During a two-day interview for my Oregon The Taste of Wine book, Richard Sommer talked of his dream during the 1950s, to grow wine grapes in a place where others said “impossible.” He recalled UC Davis viticultural professors chuckling when he said he was starting a vineyard in Oregon. Too cold, too rainy, was the consensus. It hadn’t been done before.

While working on my Oregon wine book, I took Richard Sommer to visit Hillcrest, the winery he founded.

But Richard had faith, enough faith to plant Oregon’s first modern-era vinifera grapes, including Pinot noir, in 1961. He actually had wine before the well-known Boys up North in the now-famous Willamette Valley planted their first Pinot vines in the ground. And he had enough faith to begin a winery, Hillcrest, which is still in existence today.

Now, nearly 500 Oregon wineries later, we know Richard was obviously right. But what gave Richard the chutzpa to take on the world? 
Janis Miglavs, Oregon The Taste of Wine, Roseburg, Oregon

Old vine Cabernet Sauvignon at Hillcrest Winery vineyard, originally established by Richard Sommer in 1961 near Roseburg, in the Umpqua wine region, Oregon.

Friday, August 1, 2014

Why are there so many bare-breasted European women at Chinese wineries?

In reviewing some of the thousands of photographs from my last few China wine country trips, I noticed lots of bare- breasted European women standing around at many of the chateaux. Do they look somewhat out of place in China?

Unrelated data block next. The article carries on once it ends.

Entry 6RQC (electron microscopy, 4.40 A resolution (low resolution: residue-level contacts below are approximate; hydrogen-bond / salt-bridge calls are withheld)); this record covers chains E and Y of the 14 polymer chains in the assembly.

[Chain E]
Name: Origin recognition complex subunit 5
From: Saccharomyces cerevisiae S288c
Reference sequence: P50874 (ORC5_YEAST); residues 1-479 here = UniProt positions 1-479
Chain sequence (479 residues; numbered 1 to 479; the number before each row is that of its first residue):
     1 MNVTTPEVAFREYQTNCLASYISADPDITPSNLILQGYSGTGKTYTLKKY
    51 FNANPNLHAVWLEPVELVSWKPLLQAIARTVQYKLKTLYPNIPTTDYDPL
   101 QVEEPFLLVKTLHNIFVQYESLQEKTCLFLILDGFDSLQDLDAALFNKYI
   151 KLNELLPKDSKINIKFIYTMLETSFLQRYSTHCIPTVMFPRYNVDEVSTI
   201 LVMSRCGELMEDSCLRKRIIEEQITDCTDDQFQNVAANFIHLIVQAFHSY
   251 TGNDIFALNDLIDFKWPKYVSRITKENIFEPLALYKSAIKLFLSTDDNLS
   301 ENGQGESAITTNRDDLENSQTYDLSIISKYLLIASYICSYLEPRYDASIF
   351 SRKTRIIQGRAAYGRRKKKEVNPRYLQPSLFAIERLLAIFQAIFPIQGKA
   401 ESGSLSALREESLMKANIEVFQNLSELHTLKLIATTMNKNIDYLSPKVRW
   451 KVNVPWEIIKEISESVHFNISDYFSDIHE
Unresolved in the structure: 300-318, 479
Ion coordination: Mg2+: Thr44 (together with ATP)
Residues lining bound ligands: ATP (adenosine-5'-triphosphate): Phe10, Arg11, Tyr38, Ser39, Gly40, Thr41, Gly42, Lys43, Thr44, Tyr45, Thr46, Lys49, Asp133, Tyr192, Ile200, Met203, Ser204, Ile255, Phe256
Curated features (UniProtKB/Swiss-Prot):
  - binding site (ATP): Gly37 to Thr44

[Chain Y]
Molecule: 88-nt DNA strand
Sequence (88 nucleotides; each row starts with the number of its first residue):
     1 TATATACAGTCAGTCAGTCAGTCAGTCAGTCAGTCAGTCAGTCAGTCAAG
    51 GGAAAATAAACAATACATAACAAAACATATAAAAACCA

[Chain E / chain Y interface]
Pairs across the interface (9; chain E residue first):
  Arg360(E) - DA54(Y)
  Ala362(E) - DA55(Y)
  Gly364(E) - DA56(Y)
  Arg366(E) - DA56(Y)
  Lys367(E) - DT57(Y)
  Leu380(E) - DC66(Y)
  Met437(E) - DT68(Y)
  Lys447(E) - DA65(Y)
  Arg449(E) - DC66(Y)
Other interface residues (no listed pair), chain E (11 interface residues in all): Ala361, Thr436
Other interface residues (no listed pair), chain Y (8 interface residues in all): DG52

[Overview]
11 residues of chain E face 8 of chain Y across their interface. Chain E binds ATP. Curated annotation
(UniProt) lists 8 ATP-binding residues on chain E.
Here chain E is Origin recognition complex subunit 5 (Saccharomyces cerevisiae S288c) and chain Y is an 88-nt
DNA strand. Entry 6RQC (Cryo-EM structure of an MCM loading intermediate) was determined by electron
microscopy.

This bare-breasted beauty greets the tourist at Dynasty Winery's Tianjin Chateau in Tianjin municipality, China. Also note that the Chinese love to lift ideas from other cultures, like the Louvre glass Pyramid in the Chateau courtyard. Perhaps it is a nod to French partner, Remy-Martin as Dynasty Winery is a Sino-French joint venture.

OK, she isn't topless as promised. This lovely lady with a semi-Mona Lisa smile and skin-hugging dress is part of an all female crew which has been stomping grapes for years in the Grape Maiden Plaza at Chateau Changyu-Castel.          The Chateau is a Sino-French joint venture between China's oldest, largest and most famous winery, Changyu, and Groupe Castel of France, one of the top three wine companies in the world.             To meet this woman yourself, just head to Beiyujia Village just out of Yantai in Shandong Province.